Major mobile carriers and industry organisations are preparing last-minute submissions opposing a plan to give communities more power in deciding the location of antennas and upgrades.
Optus, Telstra and the Australian Mobile Telecommunications Association (AMTA) all confirmed that they would be making submissions to a parliamentary committee inquiry that is examining the proposed bill, before the committee's deadline today.
Although AMTA is lodging a submission, its CEO Chris Althaus used a recent speech at the CommsDay summit in Melbourne to take a swipe at the laws.
Crown Castle Australia - which operates and maintains many of Vodafone's mobile towers - last week became the first industry player to officially weigh in on the subject, warning the new legislation could have an adverse affect on spectrum auctions and the viability of mobile coverage expansion.
The tower operator noted that of the 4432 low impact installations made by Vodafone, Optus and Telstra in the past year, less than one percent resulted in complaints.
Under proposed amendments to the Telecommunications Act, telcos or their agents would have to notify all residents within 500m of a planned tower extension of their intentions - compared to a 100m radius under current law.
It also required that "extensions" to an existing tower be limited to one - rather than the current five - metres in height.
A spokesman for AMTA called the proposed amendments "unwieldy" and said they would cause long delays to mobile deployments, which currently often take more than a year.
"The bill... would undermine efficient deployment of base stations and place unworkable burdens on local councils' approval processes," he said.
A Vodafone spokesman said the telco would rely on AMTA's submission to voice its concerns.
Optus CEO Paul O'Sullivan confirmed the telco's position yesterday, warning the proposed legislation could impact the company's plans to expand mobile coverage and roll out its Long Term Evolution network.
"We believe that there needs to be a lot of consideration given to any changes in the current rules because at the moment responsible carriers like Optus go through extensive community consultation," he said.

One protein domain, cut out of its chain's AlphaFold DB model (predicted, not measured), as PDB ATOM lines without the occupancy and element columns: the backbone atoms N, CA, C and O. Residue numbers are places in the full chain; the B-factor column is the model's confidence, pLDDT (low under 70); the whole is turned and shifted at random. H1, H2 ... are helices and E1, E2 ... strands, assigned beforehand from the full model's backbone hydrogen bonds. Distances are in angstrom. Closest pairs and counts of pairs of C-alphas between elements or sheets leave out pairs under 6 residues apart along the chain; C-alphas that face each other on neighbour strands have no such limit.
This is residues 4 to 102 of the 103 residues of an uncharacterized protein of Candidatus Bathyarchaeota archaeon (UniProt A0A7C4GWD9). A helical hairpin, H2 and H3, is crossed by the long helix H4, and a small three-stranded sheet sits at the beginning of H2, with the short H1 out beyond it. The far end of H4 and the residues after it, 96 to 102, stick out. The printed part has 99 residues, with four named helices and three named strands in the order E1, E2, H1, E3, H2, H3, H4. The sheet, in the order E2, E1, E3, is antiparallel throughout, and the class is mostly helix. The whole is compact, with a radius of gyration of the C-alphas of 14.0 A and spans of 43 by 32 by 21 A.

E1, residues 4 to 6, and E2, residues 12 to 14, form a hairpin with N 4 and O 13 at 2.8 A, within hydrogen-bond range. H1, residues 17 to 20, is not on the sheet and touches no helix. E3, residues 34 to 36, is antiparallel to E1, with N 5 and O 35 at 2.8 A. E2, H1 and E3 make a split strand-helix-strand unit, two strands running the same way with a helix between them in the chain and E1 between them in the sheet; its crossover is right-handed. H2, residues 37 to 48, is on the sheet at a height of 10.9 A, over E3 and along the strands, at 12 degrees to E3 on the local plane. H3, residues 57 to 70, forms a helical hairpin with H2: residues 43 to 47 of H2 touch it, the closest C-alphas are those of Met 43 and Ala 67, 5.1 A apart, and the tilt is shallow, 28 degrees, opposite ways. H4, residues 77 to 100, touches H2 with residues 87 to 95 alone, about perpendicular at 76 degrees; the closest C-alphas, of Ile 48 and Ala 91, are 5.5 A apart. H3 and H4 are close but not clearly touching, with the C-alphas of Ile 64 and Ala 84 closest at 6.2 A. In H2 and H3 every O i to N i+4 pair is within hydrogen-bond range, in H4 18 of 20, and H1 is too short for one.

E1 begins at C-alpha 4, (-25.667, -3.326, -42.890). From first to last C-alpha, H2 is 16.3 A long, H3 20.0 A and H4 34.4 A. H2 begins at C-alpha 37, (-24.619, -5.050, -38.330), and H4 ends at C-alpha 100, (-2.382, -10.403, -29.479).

"It's very difficult to ever get [an] allocation that every single individual is going to be happy with."
Optus has particularly come under pressure recently from communities to re-site or halt plans for mobile coverage expansion in regional areas as part of its $2 billion investment.
It had been forced to reconsider some mobile towers which went against obstacle limitations at airports as well.
But O'Sullivan noted community support in some areas for new towers where there has previously been sparse or no mobile coverage, and where competition is restricted.
"What we want to do is make sure that [while] on the one hand [there are] people who are raising concerns about sites, [on the other hand] there are many more who are actually demanding improved coverage and improved access to mobile," O'Sullivan said.
"We think the two sides of the equation need to be properly factored into any debate."
He instead proposed greater scope for community consultation as part of the industry code currently under review by the Communications Alliance, without legislating restrictions on the types and sizes of antennae possible for deployment.
Independent MP Andrew Wilkie, who had introduced the bill, was not available for comment at time of writing.
NBN Co's plans
The bill also threatens to have an impact on NBN Co's plans to roll out a fixed wireless network as part of the National Broadband Network, as it could intensify potential community backlash against the network wholesaler.
The company already plans to educate users in the first five fixed wireless sites on the impact of the base stations as it begins rolling out the network.
CEO Mike Quigley sought to downplay any adverse affect the legislation might have on the rollout, noting the wholesaler would look to share tower access with existing carriers in areas where possible.
However, if the amendments pass through Parliament unchanged, it would also empower communities to oppose upgrades to existing towers.
Quigley focused on the potential impact the legislation would have on other mobile carriers who sought to establish more towers in built-up areas, shrinking the size of an individual mobile cell to cope with greater demand from users.
"Frankly, if that gets up that will be the least of the worries because the only way you get the capacity in mobile networks - once you do the transition from 3G to LTE, you're almost tapped out in spectral efficiency - the only thing you can do is shrink the cell size," he said.
"There isn't anything on the horizon that looks like it's going to give us any more."
AMTA's spokesman agreed that more mobile base stations are inevitable in built-up areas.
"Reliable mobile phone services can only be delivered where base stations are close to consumers. The industry must deploy more base stations to expand the network footprint and develop higher capacity and speed to meet increasing traffic loads because existing networks are inadequate to meet expected demand."
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